Heavy 1968 rocksteady from the studio of Karl ‘Sir JJ‘ Johnson, with Lyn Taitt, possibly, on guitar. But the real mystery lies with the vocalists themselves, The Kingstonians, specifically the basso profundo:
Q: Are the tapes being slowed down, or does the bass vocalist really sing that deep?
“Put Down Your Fire” The Kingstonians 1968
While I admit it is possible that the bass vocalist’s range could really be that low, I am suspicious, since none of the other Kingstonians singles from that same year feature backing vocals with anywhere close to the same bottom end. Listen for yourself — preview the audio yourself on YouTube by using song titles from this Kingstonians singles discography.
Will Ferrell’s inspired sketch idea as a cowbell-wielding member of Blue Oyster Cult named Gene Frenkle may have lost some of its freshness, however Ferrell deserves credit for galvanizing interest in this long-neglected member of the percussion family. Five years after that Saturday Night Live sketch originally aired, Paul Farhi would reveal in The Washington Post’s January 29, 2005 edition that Frenkle was, indeed, a fiction. Furthermore —
“According to former BOC bassist Joe Bouchard, an unnamed producer asked his brother, drummer Albert Bouchard, to play the cowbell after the fact. ‘Albert thought he was crazy,’ Bouchard told the Asbury Park (N.J.) Press in 2000. ‘But he put all this tape around a cowbell and played it. It really pulled the track together.'”
How interesting, then, to discover the existence of a cowbell Golden Age just eight years before the release of “Don’t Fear the Reaper” in a parallel musical universe located within the Western Hemisphere – and yet not actually of it. That’s right, 1968 was a peak moment for the cowbell on Jamaica’s radio airwaves and in their dancehalls — but for most of us here in the States, that fact would only come to light 3 decades after the fact, when CD reissues of reggae and its predecessor, rocksteady, began to appear here.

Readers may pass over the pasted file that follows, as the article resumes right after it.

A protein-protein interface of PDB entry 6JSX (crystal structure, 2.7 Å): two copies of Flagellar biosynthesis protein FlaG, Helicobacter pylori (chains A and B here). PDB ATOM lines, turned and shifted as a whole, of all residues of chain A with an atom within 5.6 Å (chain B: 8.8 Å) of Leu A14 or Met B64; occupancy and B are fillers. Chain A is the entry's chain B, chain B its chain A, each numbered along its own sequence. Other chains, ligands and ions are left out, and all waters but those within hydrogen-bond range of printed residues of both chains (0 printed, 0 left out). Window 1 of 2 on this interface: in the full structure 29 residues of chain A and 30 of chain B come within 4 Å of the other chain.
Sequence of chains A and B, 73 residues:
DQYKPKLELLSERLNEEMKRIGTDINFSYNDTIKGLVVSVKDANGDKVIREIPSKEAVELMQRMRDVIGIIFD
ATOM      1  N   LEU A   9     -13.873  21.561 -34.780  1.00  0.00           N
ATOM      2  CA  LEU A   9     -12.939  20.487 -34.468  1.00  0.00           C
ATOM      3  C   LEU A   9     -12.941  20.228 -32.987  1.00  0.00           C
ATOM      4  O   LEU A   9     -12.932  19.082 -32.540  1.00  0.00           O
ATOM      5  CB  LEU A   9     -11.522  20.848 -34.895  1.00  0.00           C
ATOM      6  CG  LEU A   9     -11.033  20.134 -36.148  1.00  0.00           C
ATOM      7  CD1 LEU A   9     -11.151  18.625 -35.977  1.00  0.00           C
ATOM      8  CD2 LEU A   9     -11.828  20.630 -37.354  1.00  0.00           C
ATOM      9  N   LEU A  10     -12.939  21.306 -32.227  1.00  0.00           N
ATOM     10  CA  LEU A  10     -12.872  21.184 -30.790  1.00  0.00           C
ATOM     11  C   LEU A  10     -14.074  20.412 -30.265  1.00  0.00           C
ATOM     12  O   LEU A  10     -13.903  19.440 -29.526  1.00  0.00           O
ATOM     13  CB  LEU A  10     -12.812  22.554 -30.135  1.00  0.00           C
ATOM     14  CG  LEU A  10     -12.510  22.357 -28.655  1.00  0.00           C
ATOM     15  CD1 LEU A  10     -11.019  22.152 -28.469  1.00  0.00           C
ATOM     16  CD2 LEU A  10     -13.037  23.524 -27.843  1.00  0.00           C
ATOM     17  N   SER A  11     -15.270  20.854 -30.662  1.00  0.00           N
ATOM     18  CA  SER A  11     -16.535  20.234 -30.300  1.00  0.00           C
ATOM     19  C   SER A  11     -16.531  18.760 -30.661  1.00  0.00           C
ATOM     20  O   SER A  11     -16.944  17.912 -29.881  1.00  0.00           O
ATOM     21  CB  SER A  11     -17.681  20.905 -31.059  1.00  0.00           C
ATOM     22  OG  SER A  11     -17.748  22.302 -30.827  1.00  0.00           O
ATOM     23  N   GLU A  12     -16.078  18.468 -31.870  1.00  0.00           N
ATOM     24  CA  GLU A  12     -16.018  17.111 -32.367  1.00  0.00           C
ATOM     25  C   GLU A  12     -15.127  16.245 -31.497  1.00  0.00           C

Today’s piece, therefore, salutes the cowbell in rocksteady’s magical-but-oh-so-brief moment in history. Zero to 180 welcomes your suggestions to this (incomplete) list:
R o c k s t e a d y & E a r l y R e g g a e C o w b e l l C l a s s i c s
Very little seems to be known about this great single from the late rocksteady/early reggae era other than the artist name (Cliff & the Diamonds), the producer (Joe Abrahams), and song title (“Mother Benge”) – check out the hip musical non-sequitur that opens the song:
“Mother Benge” Cliff & the Diamonds 1968
Subtle sweet moment at the 1:21 mark when guitarist, Lyn Taitt, swipes the strings in inimitable fashion.
You can count on one hand the number of times that reggae singles by Jamaican artists have cracked the Top 40 here in the States: “Israelites” by Desmond Dekker in 1969 (#9) and “Double Barrel” by Dave Barker and Ansel Collins in 1971 (#22). Two times [*actually, three – see postscript at bottom].
“Desmond Dekker & the Aces have a novelty chalypso [sic] in ‘Israelites, already a hit in England. Should be big.”